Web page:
In this sense, the ecological approach (Bronfenbrenner, 1979) can be considered an adequate theoretical perspective from which to perform the analysis of DV victimization in adolescence, as it considers human behavior as the result of the interaction between individuals and their relational context. However, little research has used this approach so far. The interest of this work lies precisely in the study of DV victimization from the ecological perspective, including variables related to each of the relevant adolescent life contexts, to achieve a deeper profile of the victims.

DV victimization and Social Network Sites Addiction

As a result of the incorporation of information and communication technologies (ICTs) into adolescent social relations, DV has changed the way in which it is expressed, maintaining its incidence among younger adolescents and with similar consequences for the victims (Flores & Browne, 2017; Muñiz-Rivas et al., 2020; Sánchez-Hernández et al., 2020). Regarding the use of ICTs in the area of DV, recently, a direct link has been found between DV victimization and problematic use to social networks sites (PSNSU) (Aparicio-Martínez et al., 2020; García-Sánchez et al., 2017).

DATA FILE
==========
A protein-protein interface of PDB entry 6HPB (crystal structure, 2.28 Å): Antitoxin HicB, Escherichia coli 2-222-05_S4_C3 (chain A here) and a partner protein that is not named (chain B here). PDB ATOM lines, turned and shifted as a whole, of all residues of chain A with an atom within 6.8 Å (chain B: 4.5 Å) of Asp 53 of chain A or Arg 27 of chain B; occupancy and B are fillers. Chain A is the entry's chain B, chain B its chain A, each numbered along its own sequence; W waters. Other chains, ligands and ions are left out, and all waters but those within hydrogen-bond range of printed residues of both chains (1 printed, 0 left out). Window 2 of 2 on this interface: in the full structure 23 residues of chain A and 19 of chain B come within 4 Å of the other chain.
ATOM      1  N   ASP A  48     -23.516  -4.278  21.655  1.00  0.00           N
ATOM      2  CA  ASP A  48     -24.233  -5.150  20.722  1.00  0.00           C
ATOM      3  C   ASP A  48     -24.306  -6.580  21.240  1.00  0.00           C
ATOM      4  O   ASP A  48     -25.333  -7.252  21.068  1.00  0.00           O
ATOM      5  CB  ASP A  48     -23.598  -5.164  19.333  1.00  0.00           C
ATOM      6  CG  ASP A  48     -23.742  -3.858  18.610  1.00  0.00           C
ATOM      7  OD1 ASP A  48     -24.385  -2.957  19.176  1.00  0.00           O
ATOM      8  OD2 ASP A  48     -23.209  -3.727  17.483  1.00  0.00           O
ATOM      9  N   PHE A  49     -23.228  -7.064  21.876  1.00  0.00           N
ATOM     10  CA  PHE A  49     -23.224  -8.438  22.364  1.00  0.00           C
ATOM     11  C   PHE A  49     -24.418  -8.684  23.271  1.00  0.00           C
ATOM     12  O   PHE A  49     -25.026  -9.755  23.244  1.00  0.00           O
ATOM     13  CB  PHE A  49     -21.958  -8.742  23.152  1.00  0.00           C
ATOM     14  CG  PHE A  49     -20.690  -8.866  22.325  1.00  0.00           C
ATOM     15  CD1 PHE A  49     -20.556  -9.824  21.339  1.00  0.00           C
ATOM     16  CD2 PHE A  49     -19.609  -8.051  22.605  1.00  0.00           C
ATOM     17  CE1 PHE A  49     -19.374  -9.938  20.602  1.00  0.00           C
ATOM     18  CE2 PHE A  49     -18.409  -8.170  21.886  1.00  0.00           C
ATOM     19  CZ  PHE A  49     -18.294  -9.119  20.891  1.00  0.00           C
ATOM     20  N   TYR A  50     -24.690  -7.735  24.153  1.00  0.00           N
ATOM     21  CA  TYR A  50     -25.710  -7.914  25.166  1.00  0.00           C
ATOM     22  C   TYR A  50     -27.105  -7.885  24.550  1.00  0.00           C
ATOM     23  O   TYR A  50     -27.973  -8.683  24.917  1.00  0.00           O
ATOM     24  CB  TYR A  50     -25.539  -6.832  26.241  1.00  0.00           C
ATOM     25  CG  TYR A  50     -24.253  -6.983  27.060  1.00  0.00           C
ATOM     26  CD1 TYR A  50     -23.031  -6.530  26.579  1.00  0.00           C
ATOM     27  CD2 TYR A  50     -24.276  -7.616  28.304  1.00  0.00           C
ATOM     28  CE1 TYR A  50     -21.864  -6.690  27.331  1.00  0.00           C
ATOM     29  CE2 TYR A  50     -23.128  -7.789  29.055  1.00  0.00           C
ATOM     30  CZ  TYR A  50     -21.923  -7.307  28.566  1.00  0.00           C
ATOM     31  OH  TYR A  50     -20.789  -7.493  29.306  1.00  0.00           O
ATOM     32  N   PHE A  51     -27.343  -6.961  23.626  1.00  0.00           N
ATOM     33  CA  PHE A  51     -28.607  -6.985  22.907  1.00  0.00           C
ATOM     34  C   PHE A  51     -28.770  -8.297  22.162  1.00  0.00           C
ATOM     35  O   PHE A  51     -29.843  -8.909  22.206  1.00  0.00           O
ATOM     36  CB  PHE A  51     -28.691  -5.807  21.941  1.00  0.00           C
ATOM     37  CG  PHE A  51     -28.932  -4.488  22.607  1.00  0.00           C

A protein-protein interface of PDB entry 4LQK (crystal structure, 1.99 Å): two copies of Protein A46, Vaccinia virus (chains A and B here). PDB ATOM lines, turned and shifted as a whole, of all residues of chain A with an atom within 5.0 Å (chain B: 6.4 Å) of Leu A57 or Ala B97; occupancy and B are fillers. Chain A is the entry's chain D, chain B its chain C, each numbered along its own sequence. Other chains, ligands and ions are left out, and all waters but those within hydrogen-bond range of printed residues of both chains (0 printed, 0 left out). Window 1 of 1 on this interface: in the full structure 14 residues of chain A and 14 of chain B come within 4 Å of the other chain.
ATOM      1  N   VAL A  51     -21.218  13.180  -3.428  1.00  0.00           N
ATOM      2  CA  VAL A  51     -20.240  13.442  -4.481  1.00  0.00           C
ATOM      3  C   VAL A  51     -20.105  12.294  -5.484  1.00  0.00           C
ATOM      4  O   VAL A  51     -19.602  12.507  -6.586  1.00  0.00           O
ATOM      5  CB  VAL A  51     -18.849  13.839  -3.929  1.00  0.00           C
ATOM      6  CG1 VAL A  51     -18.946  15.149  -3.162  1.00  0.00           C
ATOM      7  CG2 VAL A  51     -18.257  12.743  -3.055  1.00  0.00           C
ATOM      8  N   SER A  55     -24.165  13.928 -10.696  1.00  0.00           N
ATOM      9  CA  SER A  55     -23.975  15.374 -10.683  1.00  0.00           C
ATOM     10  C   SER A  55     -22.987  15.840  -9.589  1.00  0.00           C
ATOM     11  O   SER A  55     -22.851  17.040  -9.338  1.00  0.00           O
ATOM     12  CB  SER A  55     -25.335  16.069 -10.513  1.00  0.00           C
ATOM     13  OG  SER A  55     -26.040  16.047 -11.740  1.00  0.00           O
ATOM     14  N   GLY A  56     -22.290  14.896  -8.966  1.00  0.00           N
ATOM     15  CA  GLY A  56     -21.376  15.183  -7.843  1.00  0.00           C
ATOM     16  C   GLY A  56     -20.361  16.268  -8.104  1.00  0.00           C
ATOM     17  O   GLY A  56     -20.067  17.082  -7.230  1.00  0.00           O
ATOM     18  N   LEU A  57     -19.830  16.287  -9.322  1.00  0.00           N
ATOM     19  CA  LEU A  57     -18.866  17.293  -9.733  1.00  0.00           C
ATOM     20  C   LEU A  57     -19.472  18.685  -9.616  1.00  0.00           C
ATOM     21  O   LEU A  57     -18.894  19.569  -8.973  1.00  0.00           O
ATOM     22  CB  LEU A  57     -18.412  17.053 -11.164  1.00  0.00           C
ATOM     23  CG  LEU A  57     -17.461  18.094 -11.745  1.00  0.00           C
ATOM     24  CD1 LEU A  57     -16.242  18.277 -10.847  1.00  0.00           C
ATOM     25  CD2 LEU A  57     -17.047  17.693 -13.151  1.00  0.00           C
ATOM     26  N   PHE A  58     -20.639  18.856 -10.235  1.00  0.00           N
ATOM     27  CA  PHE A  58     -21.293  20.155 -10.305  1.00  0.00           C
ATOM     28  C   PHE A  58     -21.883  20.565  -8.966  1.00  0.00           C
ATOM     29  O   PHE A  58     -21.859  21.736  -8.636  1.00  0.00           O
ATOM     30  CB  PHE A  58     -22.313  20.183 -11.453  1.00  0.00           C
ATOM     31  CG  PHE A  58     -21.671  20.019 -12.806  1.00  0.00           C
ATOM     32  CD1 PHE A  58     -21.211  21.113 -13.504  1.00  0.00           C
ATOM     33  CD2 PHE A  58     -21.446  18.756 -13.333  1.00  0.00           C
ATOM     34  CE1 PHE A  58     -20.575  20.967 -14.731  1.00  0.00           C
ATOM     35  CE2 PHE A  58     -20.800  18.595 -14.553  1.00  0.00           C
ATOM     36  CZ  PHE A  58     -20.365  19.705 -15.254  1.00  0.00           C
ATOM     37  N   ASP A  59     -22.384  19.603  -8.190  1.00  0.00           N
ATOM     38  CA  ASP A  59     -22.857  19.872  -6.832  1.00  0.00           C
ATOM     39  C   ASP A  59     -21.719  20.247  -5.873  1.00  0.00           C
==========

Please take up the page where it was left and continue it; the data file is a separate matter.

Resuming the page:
Firstly, we note that PSNSU is a disorder determined by an abnormal pattern of use, abnormally high connection times, isolation from the environment, neglect of work and academic obligations, and of offline social life (Banjanin et al., 2010). Several studies have shown that the inappropriate or excessive use of SNS during adolescence can have a negative psychosocial impact that reduces victims' psychological well-being. It also increases anxiety (Chabrol et al., 2017), depressive symptoms (Marino et al., 2018), violent behaviors or attitudes, and frequent feelings of guilt, isolation, and loneliness (Estévez et al., 2020; Marino et al., 2018; Oberst et al., 2017).

On another hand, PSNSU is equally related to the loss or deterioration of interpersonal relationships, especially in the family environment (Banjanin et al., 2015; Carbonell et al., 2012; Parra-Sierra et al., 2016), and with peers, including the first dating relationships (Arnaiz et al., 2016; García et al.,, 2019; Ortega-Barón et al., 2016). In the case of affective dating relationships, PSNSU can promote violent people's control of their partner through the permanent connection of everything that their partner or former partner does in the network. This causes them to frequently perceive their situation as threatening (Torres et al., 2014). Therefore, it increases the repetitive exposure to certain practices of these spaces with the added risk of becoming their victim (García et al., 2019; Gracia-Leiva et al., 2020).